WASHINGTON – Apple production in the state is forecast at 37 million pounds this fall, up from last year’s drought-ravaged harvest but still sharply lower than production in the 1990s.
While seasonal fluctuations like the weather of the last two years can drive harvests up or down by a few million pounds, farmers and experts say apple growing in Maryland remains on an overall decline over the last three decades. There are fewer orchards on fewer acres producing sharply fewer apples.
“The apple industry is not half of what it was,” said Steve Weber, past president of the Maryland Direct Farm Market Association and owner of Weber’s Cider Mill Farm in Baltimore County. “We lost way too many farms.”
Since 1978, the number of farms growing apples in Maryland has fallen by more than half, from 697 in 1978 to 310 in 1997, according to the last census results published by the U.S. Department of Agriculture.
Acreage in apple trees fell at roughly the same rate, from 6,723 acres in 1978 to just 3,221 acres in 1997. By 2002, that number had fallen to 2,400 acres.
And production of apples has decreased dramatically, from 88.5 million pounds in 1978 to 45.8 million pounds in 1997 and just 32 million pounds last year.
The 2003 forecast is up 5 million pounds from 2002 production, but weather conditions like last year’s drought and this year’s surplus of rain can result in fluctuations of a few million pounds from year to year, said Deputy State Statistician David Knopf.
Rinehart Orchards, has seen production decrease by more than two-thirds, from about 2.5 million bushels a year in the 1980s to about 800,000 bushels a year today. And the orchard has been taking acres out of production.
The reason, said John Rinehart, is because apples are no longer profitable to grow.
Lower wholesale apple prices over the past six years and rising taxes have made it difficult for wholesale apple farms to stay in business, said Henry Allenberg, chairman of the Maryland Apple Promotion Board.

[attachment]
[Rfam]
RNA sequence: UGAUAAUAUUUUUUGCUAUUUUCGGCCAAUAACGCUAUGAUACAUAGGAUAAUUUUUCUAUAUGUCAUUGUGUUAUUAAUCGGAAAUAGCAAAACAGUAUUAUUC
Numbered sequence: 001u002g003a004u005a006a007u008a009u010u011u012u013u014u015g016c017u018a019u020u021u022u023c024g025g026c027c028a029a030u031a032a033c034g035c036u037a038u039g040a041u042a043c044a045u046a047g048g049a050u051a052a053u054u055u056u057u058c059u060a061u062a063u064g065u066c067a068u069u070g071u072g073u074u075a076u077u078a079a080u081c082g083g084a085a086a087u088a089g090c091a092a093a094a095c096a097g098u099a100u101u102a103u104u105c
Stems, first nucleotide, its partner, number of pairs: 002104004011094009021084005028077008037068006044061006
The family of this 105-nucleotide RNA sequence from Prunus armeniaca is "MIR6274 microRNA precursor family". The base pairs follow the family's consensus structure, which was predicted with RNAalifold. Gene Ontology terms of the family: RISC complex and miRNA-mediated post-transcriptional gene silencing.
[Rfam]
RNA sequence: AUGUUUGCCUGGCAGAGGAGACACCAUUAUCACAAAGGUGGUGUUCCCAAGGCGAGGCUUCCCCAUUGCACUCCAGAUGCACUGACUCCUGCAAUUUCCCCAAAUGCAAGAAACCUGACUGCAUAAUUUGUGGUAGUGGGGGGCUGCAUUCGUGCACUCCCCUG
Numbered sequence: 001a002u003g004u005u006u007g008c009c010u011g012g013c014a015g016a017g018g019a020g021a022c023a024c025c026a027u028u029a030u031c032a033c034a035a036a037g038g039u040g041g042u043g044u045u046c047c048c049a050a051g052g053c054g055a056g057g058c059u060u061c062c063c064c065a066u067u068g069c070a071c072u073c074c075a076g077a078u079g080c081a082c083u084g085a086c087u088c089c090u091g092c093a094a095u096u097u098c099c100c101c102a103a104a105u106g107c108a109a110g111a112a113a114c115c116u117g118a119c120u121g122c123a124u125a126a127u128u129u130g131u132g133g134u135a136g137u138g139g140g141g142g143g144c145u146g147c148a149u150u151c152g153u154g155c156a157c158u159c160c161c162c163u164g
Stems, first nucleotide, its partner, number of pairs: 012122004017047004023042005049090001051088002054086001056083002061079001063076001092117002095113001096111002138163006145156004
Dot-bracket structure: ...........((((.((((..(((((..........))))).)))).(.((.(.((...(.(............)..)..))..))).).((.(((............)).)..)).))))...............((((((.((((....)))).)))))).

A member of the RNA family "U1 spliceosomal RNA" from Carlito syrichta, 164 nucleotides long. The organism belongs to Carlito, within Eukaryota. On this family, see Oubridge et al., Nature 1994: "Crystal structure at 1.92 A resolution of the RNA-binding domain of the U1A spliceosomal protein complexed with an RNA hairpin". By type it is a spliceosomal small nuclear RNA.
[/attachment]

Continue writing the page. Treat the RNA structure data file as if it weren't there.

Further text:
He said only about 15 of the 35 apple farms in the state make the bulk of their income today just from selling apples. And the more successful farms usually market directly to the consumer, Allenberg said.
Christopher Walsh, professor of horticulture at the University of Maryland, said orchards retracted in the western part of the state in the 1980s, where many commercial orchards operated.
Orchards moved “toward the people,” Walsh said, away from rural counties like Washington to more populated counties like Frederick and Montgomery.
Apple farmers have also been changing the way they do business, by growing different fruits and turning to methods that allow them to sell more directly to customers, like farmers markets and farm stands.
This diversification is a 20-year trend among apple growers, but in the past five or six years the pace of change has picked up as wholesale apple prices have decreased and taxes have risen, said Allenberg.
“The trend is to much smaller, much more diversified, much more niche-oriented operations,” that grow berries, vegetables and stone fruits in addition to apples, he said.